Background: Accurately estimating rates of disease progression is of central importance in developing mathematical models used to project outcomes and guide resource allocation decisions. Our objective was to specify a multivariate regression model to estimate changes in disease progression among individuals on highly active antiretroviral treatment in British Columbia, Canada, 1996–2011.
Methods: We used population-level data on disease progression and antiretroviral treatment utilization from the BC HIV Drug Treatment Program. Disease progression was captured using longitudinal CD4 and plasma viral load testing data, linked with data on antiretroviral treatment. The study outcome was categorized into (CD4 count ≥ 500, 500–350, 350–200, <200 cells/mm3, and mortality). A 5-state continuous-time Markov model was used to estimate covariate-specific probabilities of CD4 progression, focusing on temporal changes during the study period.
Results: A total of 210,083 CD4 measurements among 7421 individuals with HIV/AIDS were included in the study. Results of the multivariate model suggested that current highly active antiretroviral treatment at baseline, lower baseline CD4 (<200 cells/mm3), and extended durations of elevated plasma viral load were each associated with accelerated progression. Immunological improvement was accelerated significantly from 2004 onward, with 23% and 46% increases in the probability of CD4 improvement from the fourth CD4 stratum (CD4 < 200) in 2004–2008 and 2008–2011, respectively.
Conclusion: Our results demonstrate the impact of innovations in antiretroviral treatment and treatment delivery at the population level. These results can be used to estimate a transition probability matrix flexible to changes in the observed mix of clients in different clinical stages and treatment regimens over time.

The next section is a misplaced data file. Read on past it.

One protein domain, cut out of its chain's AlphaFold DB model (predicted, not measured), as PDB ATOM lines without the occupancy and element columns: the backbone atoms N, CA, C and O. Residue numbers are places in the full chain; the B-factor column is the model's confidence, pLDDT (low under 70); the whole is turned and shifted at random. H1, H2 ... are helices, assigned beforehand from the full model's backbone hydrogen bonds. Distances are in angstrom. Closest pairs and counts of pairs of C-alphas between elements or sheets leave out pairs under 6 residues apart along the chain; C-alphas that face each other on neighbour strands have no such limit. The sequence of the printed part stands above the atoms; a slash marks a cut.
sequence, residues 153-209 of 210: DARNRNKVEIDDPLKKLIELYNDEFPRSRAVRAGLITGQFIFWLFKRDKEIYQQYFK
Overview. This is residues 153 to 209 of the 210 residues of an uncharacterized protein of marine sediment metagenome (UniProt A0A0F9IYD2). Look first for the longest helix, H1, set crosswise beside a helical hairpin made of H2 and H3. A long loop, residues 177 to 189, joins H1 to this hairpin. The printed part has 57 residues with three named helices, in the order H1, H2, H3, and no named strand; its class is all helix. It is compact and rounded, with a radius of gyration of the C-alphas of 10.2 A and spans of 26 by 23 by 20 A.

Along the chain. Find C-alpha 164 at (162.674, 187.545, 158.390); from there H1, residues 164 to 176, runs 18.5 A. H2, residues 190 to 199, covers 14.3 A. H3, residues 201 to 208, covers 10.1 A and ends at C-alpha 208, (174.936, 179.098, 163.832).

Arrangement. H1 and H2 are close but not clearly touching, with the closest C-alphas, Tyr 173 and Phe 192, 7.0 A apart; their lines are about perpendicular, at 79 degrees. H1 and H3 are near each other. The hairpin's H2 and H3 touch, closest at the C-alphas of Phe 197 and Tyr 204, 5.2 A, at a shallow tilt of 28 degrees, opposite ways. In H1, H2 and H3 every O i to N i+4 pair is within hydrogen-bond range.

*BC Centre for Excellence in HIV/AIDS, Vancouver, Canada;
†Division of AIDS, Faculty of Medicine, University of British Columbia; and
‡Faculty of Health Sciences, Simon Fraser University, Burnaby, Canada.
Correspondence to: Dr Julio S. G. Montaner, MD, FRCPC, BC Centre for Excellence in HIV/AIDS, St. Paul's Hospital, 613-1081 Burrard Street, Vancouver, BC V6Z 1Y6, Canada (e-mail: email@example.com).
Supported by the BC Ministry of Health-funded “Seek and treat for optimal prevention of HIV & AIDS” pilot project and NIH/NIDA grant numbers 1DP1DA026182 and R01-DA032551.
Dr J.S.G. Montaner has received grants from Abbott, Biolytical, Boehringer Ingelheim, Bristol-Myers Squibb, Gilead Sciences, Janssen, Merck, and ViiV Healthcare. He is also supported by the Ministry of Health Services and the Ministry of Healthy Living and Sport, from the Province of British Columbia; through a Knowledge Translation Award from the Canadian Institutes of Health Research (CIHR); and through an Avant-Garde Award (No. 1DP1DA026182) from the National Institute of Drug Abuse, at the US National Institutes of Health. He has also received support from the International AIDS Society, United Nations AIDS Program, World Health Organization, National Institute on Drug Abuse, National Institutes of Health Research-Office of AIDS Research, National Institute of Allergy & Infectious Diseases, The United States President’s Emergency Plan for AIDS Relief (PEPfAR), Bill & Melinda Gates Foundation, French National Agency for Research on AIDS & Viral Hepatitis (ANRS), and Public Health Agency of Canada. Drs. B. Nosyk and V. D. Lima are funded by a Scholar Award from the Michael Smith Foundation for Health Research.
All other authors have no conflicts of interest to disclose.
Supplemental digital content is available for this article. Direct URL citations appear in the printed text and are provided in the HTML and PDF versions of this article on the journal's Web site (www.jaids.com).
Received November 27, 2012
Accepted March 22, 2013